Friday's eighth-inning meltdown in Game 1 of the AL Championship Series could prove to be far more costly. It took approximately 35 minutes for Rangers relievers to erase any goodwill generated from the preceding three hours, as the four arms that followed starter C.J. Wilson couldn't hold a four-run lead, resulting in a devastating 6-5 loss to the Yankees.
"For us to all not get the job done was an aberration," said reliever Darren O'Day, who combined with Darren Oliver, Clay Rapada and Derek Holland to allow five runs -- two of which were charged to Wilson -- in the eighth without recording an out. "We know we're better than that."
They will have to be to give the Rangers a chance to win the best-of-seven set. Without the services of setup man Frank Francisco, who pitched to a 3.41 eighth-inning ERA before being shut down in late August with a bruised right rib cage, the bridge to closer Neftali Feliz is a mix-and-match scenario.
And while manager Ron Washington said prior to Friday's game that seven solid frames from his starter gave him confidence in late-game matchups "no matter what they are," there was no solace from the Rangers' relief corps in Game 1.
Instead it was an eerie feeling of deja vu when Oliver, who took the loss in the ALDS Game 3, replaced Wilson and couldn't find the zone. The ball was "taking off on him" and Oliver -- who registered a 4.15 ERA in three ALDS appearances -- walked both batters he faced to load the bases and bring on O'Day to face slugger Alex Rodriguez. Hoping for a double-play ball, O'Day watched instead as Rodriguez sent his first offering into left field for a two-run single to pull the Yankees to 5-4.
Robinson Cano and Marcus Thames followed with RBI singles off Rapada and Holland, respectively, sending a crowd of 50,930 at Rangers Ballpark into a stunned silence.
"It was like, you know, 'Wow,'" O'Day said as he struggled to put the fateful inning into words. "Everybody was [shocked], the whole stadium. How many times are you going to through three relievers and nobody gets an out? It doesn't happen too often."
The Rangers can only hope it won't happen again, although history is not on their side. The Yankees scored four or more runs 52 times this season, most in the Majors, and have outscored Texas, 15-0, all-time in the postseason from the seventh inning on.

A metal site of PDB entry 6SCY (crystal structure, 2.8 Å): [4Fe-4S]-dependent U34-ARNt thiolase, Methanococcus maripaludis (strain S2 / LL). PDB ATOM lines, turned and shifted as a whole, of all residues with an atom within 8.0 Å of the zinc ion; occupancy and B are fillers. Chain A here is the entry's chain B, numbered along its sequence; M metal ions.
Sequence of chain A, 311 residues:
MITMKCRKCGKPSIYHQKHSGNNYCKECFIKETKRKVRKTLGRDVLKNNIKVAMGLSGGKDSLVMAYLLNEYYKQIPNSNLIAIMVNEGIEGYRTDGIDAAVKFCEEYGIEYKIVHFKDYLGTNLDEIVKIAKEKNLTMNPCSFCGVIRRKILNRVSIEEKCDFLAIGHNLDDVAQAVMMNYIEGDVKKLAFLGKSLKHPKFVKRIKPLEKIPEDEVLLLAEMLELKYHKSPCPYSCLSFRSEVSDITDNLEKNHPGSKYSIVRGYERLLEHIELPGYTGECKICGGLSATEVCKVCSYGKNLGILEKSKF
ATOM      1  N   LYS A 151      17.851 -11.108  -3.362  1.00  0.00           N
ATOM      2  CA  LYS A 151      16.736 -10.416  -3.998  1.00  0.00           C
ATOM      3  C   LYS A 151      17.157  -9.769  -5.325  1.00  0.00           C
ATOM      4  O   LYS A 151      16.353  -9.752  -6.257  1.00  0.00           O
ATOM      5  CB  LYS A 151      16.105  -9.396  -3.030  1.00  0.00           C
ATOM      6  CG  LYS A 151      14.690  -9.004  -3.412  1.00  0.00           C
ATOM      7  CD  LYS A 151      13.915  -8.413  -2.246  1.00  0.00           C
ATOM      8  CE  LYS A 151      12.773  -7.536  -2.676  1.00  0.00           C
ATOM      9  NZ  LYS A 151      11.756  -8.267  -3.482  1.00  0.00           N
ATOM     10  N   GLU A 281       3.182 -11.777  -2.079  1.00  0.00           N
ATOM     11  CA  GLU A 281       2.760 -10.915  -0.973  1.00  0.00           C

"You have to take the uniform out of the equation," O'Day said. "You go out there and you pitch. Yeah they have a lot of good players, but just because they put the [Yankees] uniform on doesn't make them any different."
"We chalk it up to they have good at-bats in the eighth. Simple as that," said Rangers third baseman Michael Young, who watched his two-run double in the fourth inning go for naught, along with Josh Hamilton's three-run homer.
"We have all the confidence in the world in our bullpen. They've done a great job all season long. If we get in that situation again, we like our chances."
They are going to have to, as Washington made it clear that going to Feliz for six outs was not an option and probably won't be for the duration of the series.
"He's never done anything like that," Washington said of the 22-year-old Feliz. "I wouldn't do that. I had the people I wanted in the game. They didn't get it done."
As for whether the Rangers gave away the game, taking the series momentum with it, Washington wasn't willing to go that far.
"It certainly was our ballgame, especially when you just need six outs," he said. "I guess in a sense it got away from us. But gave it away? No. We just didn't execute."
And it cost the Rangers a coveted series-opening win, the kind of deflating defeat that Texas is determined to not let derail its World Series hopes.
"Everybody in here kind of is taken aback at the fact that we lost," Rapada said. "But at the same time, we are all thinking, 'If we execute our plan a little better, we walk away with that one easy.'"
Brittany Ghiroli is a reporter for MLB.com. Read her blog, Britt's Bird Watch, and follow her on Twitter @britt_ghiroli. This story was not subject to the approval of Major League Baseball or its clubs.